An emotional roller coaster, for sure. Jojo Moyes’ novel is not the typical modern romance. It surprised me, in a good way. I confess, I only became interested in reading it after the film was released (more on that to come). While watching another movie, the trailer for Me Before You was featured. I was intrigued, but didn’t hear anything about it for some time. Then all of a sudden, it exploded! I saw the book everywhere and the trailer was constantly on TV. I took it as a sign that I have to read this book. As my luck would have it, my local library did not have a copy readily available. I had to put a request in and wait. For over 100 people to read this mysterious phenomenon. Now, where I live, libraries lend books for 3-4 weeks. I’m not much good at math, but that equals a long wait. Fortunately, my copy came in just in time for holiday break.
Wow. I tore through that book like it was the secret to surviving the end of days. It’s part romance, part coming of age and all together beautiful. There have been few books that made me emotional while reading, Moyes’ triumph no exception. Throughout the first half I was a little frustrated with Lou. She came off as stubborn and somewhat immature and directionless. Lou came across as one of those people who focus on taking care of everyone else before themselves. Not necessarily a bad thing, but Lou sort of took it to an extreme. Then, as typical romances go, it takes a man to help her see her self worth. I’d hoped it wouldn’t come to that, but alas, the literary world has yet to catch up with the modern world.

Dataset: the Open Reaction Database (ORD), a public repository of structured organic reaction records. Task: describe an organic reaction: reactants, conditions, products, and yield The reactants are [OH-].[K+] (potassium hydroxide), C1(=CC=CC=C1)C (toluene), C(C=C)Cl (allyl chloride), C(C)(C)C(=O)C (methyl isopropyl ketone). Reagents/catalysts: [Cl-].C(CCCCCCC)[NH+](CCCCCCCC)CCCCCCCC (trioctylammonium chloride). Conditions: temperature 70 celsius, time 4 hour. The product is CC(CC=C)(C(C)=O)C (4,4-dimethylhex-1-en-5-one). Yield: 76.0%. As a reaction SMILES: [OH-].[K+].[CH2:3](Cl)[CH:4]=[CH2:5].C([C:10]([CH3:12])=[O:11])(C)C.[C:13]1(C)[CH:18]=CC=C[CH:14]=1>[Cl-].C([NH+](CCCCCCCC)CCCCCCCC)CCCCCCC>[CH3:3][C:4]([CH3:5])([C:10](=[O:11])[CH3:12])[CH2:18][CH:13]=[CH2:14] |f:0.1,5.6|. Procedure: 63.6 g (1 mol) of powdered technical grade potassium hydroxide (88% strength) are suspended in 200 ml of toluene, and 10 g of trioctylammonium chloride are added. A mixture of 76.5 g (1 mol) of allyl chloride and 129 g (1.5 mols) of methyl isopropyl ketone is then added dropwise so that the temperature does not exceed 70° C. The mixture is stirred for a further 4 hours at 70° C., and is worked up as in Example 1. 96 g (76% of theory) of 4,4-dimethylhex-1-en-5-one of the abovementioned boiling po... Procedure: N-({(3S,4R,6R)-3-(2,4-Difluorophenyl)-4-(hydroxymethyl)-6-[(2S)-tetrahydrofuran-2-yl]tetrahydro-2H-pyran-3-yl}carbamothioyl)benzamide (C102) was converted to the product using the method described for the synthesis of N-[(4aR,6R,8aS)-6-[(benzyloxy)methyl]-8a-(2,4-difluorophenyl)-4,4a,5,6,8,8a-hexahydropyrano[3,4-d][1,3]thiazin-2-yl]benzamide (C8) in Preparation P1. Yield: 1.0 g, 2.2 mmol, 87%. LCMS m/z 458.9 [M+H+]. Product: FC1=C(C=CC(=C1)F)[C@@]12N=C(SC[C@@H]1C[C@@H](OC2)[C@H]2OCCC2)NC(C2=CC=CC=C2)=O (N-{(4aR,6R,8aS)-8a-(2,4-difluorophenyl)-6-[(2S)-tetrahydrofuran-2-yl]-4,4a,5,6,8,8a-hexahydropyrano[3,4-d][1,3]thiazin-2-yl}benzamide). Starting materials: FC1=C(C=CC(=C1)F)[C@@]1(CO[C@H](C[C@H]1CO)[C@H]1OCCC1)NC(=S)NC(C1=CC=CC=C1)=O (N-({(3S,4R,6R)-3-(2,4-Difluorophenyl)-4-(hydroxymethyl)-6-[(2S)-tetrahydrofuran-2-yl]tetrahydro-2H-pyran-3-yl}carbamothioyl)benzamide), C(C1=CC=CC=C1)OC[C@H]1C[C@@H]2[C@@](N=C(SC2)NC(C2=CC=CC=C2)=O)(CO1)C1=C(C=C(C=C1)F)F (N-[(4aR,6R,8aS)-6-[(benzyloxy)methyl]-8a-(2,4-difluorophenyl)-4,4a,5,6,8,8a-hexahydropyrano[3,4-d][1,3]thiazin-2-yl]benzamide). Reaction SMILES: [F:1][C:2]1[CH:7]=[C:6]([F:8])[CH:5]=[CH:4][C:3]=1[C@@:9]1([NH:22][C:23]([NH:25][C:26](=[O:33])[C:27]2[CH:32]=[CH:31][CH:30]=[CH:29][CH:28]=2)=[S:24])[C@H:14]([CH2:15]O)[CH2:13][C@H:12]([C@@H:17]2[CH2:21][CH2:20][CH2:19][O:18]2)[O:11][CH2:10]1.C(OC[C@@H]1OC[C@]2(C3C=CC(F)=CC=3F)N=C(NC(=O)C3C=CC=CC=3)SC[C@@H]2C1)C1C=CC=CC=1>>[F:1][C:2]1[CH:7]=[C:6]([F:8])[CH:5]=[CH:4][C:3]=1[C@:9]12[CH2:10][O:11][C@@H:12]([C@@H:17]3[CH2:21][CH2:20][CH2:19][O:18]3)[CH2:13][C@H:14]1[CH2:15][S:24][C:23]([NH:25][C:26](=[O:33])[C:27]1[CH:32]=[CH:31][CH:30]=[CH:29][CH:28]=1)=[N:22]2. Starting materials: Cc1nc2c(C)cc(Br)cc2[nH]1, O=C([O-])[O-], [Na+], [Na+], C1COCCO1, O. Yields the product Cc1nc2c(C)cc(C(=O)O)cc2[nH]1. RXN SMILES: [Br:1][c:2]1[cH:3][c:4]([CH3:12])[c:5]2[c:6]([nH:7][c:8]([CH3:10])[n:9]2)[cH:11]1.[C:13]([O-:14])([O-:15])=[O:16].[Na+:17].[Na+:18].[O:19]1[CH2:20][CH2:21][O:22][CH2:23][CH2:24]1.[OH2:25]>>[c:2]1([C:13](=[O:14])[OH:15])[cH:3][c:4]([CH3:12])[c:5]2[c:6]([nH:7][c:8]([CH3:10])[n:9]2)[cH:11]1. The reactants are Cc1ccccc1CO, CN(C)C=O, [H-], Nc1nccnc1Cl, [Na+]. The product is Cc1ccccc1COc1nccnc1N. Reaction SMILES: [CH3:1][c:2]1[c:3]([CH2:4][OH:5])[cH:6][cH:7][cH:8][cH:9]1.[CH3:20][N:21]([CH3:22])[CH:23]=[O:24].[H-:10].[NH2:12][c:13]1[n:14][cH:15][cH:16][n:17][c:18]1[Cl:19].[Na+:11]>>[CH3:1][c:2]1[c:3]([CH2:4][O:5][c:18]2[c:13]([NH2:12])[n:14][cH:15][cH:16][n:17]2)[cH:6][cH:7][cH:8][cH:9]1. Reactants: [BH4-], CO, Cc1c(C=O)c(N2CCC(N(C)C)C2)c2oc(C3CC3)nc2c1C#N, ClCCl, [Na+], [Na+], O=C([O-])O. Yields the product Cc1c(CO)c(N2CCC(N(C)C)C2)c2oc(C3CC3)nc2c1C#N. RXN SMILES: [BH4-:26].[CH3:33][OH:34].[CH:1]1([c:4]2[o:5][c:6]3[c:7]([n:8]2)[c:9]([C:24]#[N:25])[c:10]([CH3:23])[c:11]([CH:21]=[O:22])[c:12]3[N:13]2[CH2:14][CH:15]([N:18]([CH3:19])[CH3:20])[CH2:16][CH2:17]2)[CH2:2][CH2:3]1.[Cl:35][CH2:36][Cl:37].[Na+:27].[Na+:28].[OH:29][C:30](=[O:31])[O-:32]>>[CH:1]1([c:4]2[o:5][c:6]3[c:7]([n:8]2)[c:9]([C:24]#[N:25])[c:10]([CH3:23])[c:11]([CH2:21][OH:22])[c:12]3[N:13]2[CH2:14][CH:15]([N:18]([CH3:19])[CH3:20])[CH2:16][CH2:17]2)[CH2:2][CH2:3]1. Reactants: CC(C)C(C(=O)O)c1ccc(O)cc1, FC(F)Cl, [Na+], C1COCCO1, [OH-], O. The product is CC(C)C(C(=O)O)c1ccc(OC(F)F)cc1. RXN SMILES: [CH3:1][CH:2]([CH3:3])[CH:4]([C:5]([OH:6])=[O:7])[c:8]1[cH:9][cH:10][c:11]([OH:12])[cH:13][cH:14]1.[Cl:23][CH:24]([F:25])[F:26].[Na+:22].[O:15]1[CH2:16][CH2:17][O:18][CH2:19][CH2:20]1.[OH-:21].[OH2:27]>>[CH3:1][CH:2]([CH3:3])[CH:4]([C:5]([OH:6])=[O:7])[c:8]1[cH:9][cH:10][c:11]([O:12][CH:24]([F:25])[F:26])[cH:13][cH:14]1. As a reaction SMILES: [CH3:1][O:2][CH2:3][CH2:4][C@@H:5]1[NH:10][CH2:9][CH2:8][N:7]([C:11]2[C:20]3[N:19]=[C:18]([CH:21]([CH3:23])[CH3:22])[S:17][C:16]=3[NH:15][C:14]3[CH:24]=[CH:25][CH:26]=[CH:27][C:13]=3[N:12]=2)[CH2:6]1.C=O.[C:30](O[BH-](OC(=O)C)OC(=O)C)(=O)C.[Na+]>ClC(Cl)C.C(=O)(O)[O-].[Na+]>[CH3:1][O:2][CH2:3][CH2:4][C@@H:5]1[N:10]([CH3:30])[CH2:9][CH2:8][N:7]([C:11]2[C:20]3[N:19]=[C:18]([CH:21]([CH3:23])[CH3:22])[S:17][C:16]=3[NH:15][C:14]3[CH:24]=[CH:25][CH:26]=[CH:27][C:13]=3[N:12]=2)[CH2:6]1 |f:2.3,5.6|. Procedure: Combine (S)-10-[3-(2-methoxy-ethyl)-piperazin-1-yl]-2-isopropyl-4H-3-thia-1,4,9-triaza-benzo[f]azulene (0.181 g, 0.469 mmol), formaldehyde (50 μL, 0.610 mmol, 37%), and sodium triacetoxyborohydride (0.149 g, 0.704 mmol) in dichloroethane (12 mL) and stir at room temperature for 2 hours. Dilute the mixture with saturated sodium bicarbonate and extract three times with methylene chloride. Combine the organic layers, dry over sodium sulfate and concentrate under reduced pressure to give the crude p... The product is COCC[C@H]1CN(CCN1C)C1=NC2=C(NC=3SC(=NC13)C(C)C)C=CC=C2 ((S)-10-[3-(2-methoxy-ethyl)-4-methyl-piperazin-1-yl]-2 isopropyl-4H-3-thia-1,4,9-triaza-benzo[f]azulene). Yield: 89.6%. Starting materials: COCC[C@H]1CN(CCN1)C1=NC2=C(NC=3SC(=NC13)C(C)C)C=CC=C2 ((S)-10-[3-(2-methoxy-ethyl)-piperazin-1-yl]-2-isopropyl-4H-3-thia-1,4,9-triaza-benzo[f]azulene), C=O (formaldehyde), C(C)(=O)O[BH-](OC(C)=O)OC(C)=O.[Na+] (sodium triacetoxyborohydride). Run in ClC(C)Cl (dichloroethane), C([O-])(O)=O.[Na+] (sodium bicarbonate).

It started out as one last desperate attempt for secure employment. Lou had tried everything else and her family needed all the help they could get. Camilla Traynor is equally desperate to find a suitable care taker for her paraplegic son, Will. Lou’s quirkiness lands her the position and realizes she’s only there to “cheer him up”. Will’s condition is taking its toll on him. Rather than seek a way out, Lou attempts to change his mind. A shell is broken and an improbable romance ensues. Is it enough, though?
Moyes handles sensitive topics with ease and gives new life to what would be very two dimensional characters. I wholly recommend this book because it is unlike others in its genre. I might read the sequel as well. A book to film comparison is on its way!
Rating: **** (4/5 stars)